Thursday, 6 September 2012

Tips For Photographing Light Trails

We have all seen beautiful photographs of light trails in many magazines. The contrast between the lights and its surroundings, the interplay of different coloured lights, the way they guide the viewer’s eye through the scene etc are the elements which inspire photographers to try to capture their beauty in their frames.

light trails
Photo By Brian Koprowski

Contrary to the popular belief if you are thorough with the fundamentals of photography Light trails are very easy to capture. A good understanding of the concepts of ISO, Shutter Speed and Aperture and how they work together in creating an Exposure is a must. If you are a beginner and are not familiar with the basic concepts I recommend you to first have a quick look at a previous article – Understanding Exposure – The Exposure Triangle before attempting to photograph Light Trails.

Equipment Recommendations

A DSLR Camera or a Point and Shoot Digital Camera with Manual Mode.Basically light trails are nothing but long exposure shots and everything applicable to long exposure shooting is applicable here too. So to capture light trails the basic requirement is just a digital camera which will allow you to shoot at slow shutter speeds. All DSLR cameras and most modern point and shoot cameras allow you complete manual control over exposure values and in addition also provide various creative modes like Shutter Priority, Aperture Priority etc. so if you have a camera that allows you to shoot at slow speeds then you are good to go. All the rest are not must haves but are things that will make your shooting a much enjoyable process.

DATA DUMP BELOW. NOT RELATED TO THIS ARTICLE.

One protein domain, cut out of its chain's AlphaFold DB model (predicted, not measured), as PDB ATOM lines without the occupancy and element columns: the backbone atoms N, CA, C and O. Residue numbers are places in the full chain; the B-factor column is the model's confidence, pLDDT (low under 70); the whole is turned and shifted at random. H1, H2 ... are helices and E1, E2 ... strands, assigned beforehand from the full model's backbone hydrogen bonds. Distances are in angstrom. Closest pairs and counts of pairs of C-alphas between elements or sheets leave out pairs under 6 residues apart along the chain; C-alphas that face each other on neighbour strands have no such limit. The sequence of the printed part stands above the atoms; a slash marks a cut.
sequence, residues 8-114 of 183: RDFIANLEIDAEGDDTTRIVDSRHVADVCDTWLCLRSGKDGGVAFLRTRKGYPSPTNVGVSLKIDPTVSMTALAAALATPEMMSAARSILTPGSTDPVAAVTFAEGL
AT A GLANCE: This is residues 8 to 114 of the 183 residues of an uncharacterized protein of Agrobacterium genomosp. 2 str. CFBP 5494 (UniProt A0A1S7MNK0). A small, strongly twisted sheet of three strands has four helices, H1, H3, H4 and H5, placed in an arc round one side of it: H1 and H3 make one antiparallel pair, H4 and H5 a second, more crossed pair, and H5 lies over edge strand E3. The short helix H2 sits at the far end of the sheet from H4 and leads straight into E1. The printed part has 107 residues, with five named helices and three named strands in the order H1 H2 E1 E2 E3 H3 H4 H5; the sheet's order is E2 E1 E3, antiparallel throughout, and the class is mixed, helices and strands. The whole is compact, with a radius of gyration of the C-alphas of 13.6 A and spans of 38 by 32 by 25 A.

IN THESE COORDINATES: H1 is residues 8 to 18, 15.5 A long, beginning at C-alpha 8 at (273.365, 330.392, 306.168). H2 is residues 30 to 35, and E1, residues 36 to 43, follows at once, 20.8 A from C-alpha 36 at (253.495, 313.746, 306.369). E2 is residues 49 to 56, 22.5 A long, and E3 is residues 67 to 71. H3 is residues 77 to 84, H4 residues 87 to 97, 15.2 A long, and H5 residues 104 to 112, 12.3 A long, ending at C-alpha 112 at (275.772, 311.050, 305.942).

A sturdy Tripod

Keeping your camera steady during the course of the exposure is very important to get crisp pictures. Although you could try placing your camera on a solid surface to take shots, having a tripod allows you much more flexibility over your composition.

Wireless / Cable Release

Using a wireless or cable release will help further reduce camera shake. If you do not have one then you could use the self timer option in your camera.

Lens Hood

Using a proper lens hood will help block stray light from entering the camera. It is especially helpful when there is ambient light in the scene which comes from various sources.

Camera Settings for Photographing Light Trails

photographing light trails
Photo By Jonathan

Shoot in RAW

If your camera has the ability to shoot in RAW format, use it to shoot light trails. It gives you the ability to change white balance, and also provides much more control when post processing your shots. Such control over the elements in post processing is especially important in photographs of Light trails as the typical scenes contain multiple light sources with varying colour temperatures.

Use Low ISO

Use the lowest possible ISO settings available on your camera. It has two advantages, first is that you will get noise free images and the second is that you will get slower shutter speeds which are a must to capture light trails.

Focus Manually

Most cameras find it hard to attain focus in dim light conditions, also when capturing light trails, often your exposure starts before the light source enters your frame so it is better to shift the focus mode to manual and manually focus on the right area.

Focus on the Hyper Focal Distance